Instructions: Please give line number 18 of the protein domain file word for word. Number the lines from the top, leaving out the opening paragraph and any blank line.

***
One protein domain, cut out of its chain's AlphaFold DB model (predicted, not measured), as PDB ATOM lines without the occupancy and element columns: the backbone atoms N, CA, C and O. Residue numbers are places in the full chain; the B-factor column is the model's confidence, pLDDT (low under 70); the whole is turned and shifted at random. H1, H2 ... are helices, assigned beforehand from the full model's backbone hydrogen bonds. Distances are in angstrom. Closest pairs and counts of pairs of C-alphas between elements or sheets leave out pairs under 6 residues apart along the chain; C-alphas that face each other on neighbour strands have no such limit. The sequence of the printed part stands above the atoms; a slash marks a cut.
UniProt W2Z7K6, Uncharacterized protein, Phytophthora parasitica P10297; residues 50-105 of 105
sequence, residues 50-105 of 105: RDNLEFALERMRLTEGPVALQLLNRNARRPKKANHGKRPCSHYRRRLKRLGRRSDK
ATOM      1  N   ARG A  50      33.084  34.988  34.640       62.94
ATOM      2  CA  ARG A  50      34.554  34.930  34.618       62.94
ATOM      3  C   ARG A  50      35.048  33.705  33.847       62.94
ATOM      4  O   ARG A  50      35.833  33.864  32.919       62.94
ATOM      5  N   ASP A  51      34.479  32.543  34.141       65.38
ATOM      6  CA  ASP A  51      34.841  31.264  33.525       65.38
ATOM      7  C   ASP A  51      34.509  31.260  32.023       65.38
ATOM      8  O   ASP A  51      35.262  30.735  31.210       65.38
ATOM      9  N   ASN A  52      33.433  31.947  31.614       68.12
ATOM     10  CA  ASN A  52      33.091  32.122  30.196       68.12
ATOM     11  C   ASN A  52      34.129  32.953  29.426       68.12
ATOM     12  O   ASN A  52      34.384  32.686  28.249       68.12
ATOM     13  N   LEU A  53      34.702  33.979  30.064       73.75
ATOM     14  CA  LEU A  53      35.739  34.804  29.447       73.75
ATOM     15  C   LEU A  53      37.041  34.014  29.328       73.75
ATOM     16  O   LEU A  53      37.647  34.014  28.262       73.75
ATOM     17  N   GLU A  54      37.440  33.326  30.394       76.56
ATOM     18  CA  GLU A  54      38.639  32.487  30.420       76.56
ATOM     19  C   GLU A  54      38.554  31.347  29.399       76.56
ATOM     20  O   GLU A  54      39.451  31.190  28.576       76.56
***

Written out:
ATOM     16  O   LEU A  53      37.647  34.014  28.262       73.75